Bathymetry is the study of the underwater depth in oceans, lakes, or seas and is used to generate detailed topographical maps of bodies of water around the world. While there are several different methods of underwater mapping including sonar, in recent years LIDAR-based bathymetry techniques has become more and more popular. One of the primary advantages of LIDAR is that it can be performed by a laser mounted on aircraft or drones, enabling aerial surveillance of shallow waters and coastal regions where larger watercraft are not able to enter. Additionally, the non-contact nature of this method is ideal for use in delicate and sensitive environments, where the ecosystem can be adversely affected by submarine sonar equipment. In this blog post, we are going to discuss the basics of LIDAR-based aerial bathymetry, and briefly review the pros and cons of the technique. We will then go on to discuss the typical laser requirements for such devices focusing primarily on the laser sources used for high altitude and deep water applications.
As in most LIDAR systems designed for distance measurement, bathymetric LIDAR relies on time-of-flight determination for calculating the distance to the target. This is done by using a time-gated detector which is synchronized with a pulsed laser source so that the round-trip time (Δt) can be determined. In traditional LIDAR, the range (R) to the target is then determined using the following equation, R = C × Δt/2, where C is the speed of light. In bathymetry though there is an added complication because you want to determine the depth of the water, not the distance from the transceiver to the water. Therefore, you need to measure both the distance to the surface of the water and the floor and take the difference between the two. This is typically done using a “multi-beam” approach, which takes advantage of the difference in absorption of the water at various wavelengths. As can be seen in the graph below, water has an absorption minima around 500 nm, meaning that green laser light will penetrate much deeper into the water than near-infrared light will.
Because of the absorption spectrum of liquid water, 1064 nm and 532 nm lasers are typically used as the two transmission wavelengths for this application. In this process, the 1064nm laser is first used to establish the reference level for the surface of the body of water, using standard TOF processing. Once this reference level is determined, the system will then look at the TOF for the green laser minus the TOF for the 1064 nm laser pulse, to calculate the total depth. It is important to note that the speed of light is much slower in water than in air, so it is necessary to take the index of refraction of water into consideration resulting in the following equation for depth, D = ( ΔT532 − ΔT1064) × C/2n. In this equation ΔT532 and ΔT1064 represents the total TOF for the green and NIR laser pulses respectively and n is the index of refraction of water, which typically varies between 1.33 and 1.38 depending on the salt content.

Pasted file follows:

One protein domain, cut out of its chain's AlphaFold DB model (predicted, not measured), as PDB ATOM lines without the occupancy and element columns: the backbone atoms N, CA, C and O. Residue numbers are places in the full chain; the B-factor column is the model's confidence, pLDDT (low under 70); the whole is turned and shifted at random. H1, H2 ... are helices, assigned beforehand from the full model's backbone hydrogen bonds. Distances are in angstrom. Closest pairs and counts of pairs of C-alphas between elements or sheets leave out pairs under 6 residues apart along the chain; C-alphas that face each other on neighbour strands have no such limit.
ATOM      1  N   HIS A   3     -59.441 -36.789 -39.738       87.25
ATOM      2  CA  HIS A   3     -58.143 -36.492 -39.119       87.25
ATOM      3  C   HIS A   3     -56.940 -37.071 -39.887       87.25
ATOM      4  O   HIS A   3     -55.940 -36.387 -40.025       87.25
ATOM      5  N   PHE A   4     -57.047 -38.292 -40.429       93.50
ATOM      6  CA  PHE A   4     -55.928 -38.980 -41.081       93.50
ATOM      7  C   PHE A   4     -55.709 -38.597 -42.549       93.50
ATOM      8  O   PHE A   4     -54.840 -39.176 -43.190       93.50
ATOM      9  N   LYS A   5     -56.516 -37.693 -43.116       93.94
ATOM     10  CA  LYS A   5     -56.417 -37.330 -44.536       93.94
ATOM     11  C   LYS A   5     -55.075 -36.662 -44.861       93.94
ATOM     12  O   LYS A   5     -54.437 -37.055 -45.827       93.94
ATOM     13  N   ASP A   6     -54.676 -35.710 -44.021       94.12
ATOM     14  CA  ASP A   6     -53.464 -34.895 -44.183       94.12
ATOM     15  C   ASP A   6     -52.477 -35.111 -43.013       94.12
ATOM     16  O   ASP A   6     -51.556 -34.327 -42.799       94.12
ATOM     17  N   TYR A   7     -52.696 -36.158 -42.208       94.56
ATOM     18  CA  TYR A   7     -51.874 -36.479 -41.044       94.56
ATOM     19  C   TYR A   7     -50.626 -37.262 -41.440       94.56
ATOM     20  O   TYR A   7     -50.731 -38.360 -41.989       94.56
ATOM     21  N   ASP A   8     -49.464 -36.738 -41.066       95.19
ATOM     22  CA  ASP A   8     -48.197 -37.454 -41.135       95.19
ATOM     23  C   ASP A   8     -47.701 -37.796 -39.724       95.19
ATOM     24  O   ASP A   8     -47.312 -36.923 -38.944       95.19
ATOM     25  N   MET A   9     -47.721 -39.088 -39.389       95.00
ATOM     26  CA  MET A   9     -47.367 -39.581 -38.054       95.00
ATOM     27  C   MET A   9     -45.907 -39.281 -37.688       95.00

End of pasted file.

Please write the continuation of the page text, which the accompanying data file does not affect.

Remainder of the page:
While liquid water does have significantly lower absorption at these shorter wavelengths, that is not the only factor that will determine the lasers ability to penetrate deep below the surface of the water; scattering is also a significant factor. Even if you measure crystal clear water, there will always be a certain amount of scattering associated with the Rayleigh effect. As a result, it is essential to use a laser with significant pulse energy, for enough photons to survive the round-trip flight back out of the body of water without scattering or being absorbed. Additionally, the laser must have as short a pulse width as possible since the depth resolution is directly proportional to the pulse width of the laser. A detailed explanation of this relationship is beyond the scope of this blog post, but it should be reasonably straightforward to understand that the lidar system cannot resolve TOF less than the width of the laser pulse itself.
With all of these factors taken into consideration, it isn’t a surprise that very few lasers possess the pulse width, pulse energy, form factor, and active q-switching required for bathymetric lidar. One such laser system which does is the Vento from Bright Solutions. This laser, which is only 55 cm x 40 cm x 20 cm, is perfect for deployment in smaller manned aircraft such as a single-engine propeller plane, while still meeting or exceeding all of the optical requirements. The Vento is a 532nm diode-pumped solid-state (DPSS) laser with a built-in amplifier allowing it to produce over 1.5 mJ of pulse energy with a pulse width as low as 350 ps. This laser system is capable of producing up to 50W of average power, at a variable pulse repetition rate. The Vento is one example of Bright Solutions high energy configuration, currently deployed in a wide range of commercial bathymetry systems. The Vento is also available at 1064 nm, making it the ideal laser series for both wavelengths used in a multi-beam transceiver. Here at RPMC, we are proud to be the exclusive North American Distributor for not only the Vento series of high power pulsed DPSS lasers but for all products from the Bright Solutions Group.
For detailed technical specifications on the Vento lasers from Bright Solutions, click here or talk to one of our laser experts today by calling 1-636-272-7227.